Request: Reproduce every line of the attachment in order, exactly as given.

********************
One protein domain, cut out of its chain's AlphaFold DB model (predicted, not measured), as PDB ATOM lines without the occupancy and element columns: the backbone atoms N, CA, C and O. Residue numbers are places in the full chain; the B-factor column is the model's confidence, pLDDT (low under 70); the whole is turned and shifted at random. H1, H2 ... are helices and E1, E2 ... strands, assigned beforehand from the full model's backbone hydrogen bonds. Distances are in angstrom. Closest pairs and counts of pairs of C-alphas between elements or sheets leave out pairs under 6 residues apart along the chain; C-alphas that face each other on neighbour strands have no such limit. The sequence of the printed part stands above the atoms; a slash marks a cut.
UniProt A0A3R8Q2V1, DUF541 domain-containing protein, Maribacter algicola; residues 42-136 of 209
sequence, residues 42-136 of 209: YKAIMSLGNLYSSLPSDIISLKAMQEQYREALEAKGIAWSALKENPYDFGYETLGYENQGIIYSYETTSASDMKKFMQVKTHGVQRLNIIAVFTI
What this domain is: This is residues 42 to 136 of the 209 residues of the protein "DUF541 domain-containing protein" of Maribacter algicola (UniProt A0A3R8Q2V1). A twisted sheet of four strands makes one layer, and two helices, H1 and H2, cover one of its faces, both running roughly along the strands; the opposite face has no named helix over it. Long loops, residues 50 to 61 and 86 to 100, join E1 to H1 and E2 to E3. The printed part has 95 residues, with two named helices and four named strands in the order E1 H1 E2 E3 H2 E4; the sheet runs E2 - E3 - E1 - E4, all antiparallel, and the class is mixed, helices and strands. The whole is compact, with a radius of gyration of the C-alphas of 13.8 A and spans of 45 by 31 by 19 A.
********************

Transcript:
One protein domain, cut out of its chain's AlphaFold DB model (predicted, not measured), as PDB ATOM lines without the occupancy and element columns: the backbone atoms N, CA, C and O. Residue numbers are places in the full chain; the B-factor column is the model's confidence, pLDDT (low under 70); the whole is turned and shifted at random. H1, H2 ... are helices and E1, E2 ... strands, assigned beforehand from the full model's backbone hydrogen bonds. Distances are in angstrom. Closest pairs and counts of pairs of C-alphas between elements or sheets leave out pairs under 6 residues apart along the chain; C-alphas that face each other on neighbour strands have no such limit. The sequence of the printed part stands above the atoms; a slash marks a cut.
UniProt A0A3R8Q2V1, DUF541 domain-containing protein, Maribacter algicola; residues 42-136 of 209
sequence, residues 42-136 of 209: YKAIMSLGNLYSSLPSDIISLKAMQEQYREALEAKGIAWSALKENPYDFGYETLGYENQGIIYSYETTSASDMKKFMQVKTHGVQRLNIIAVFTI
What this domain is: This is residues 42 to 136 of the 209 residues of the protein "DUF541 domain-containing protein" of Maribacter algicola (UniProt A0A3R8Q2V1). A twisted sheet of four strands makes one layer, and two helices, H1 and H2, cover one of its faces, both running roughly along the strands; the opposite face has no named helix over it. Long loops, residues 50 to 61 and 86 to 100, join E1 to H1 and E2 to E3. The printed part has 95 residues, with two named helices and four named strands in the order E1 H1 E2 E3 H2 E4; the sheet runs E2 - E3 - E1 - E4, all antiparallel, and the class is mixed, helices and strands. The whole is compact, with a radius of gyration of the C-alphas of 13.8 A and spans of 45 by 31 by 19 A.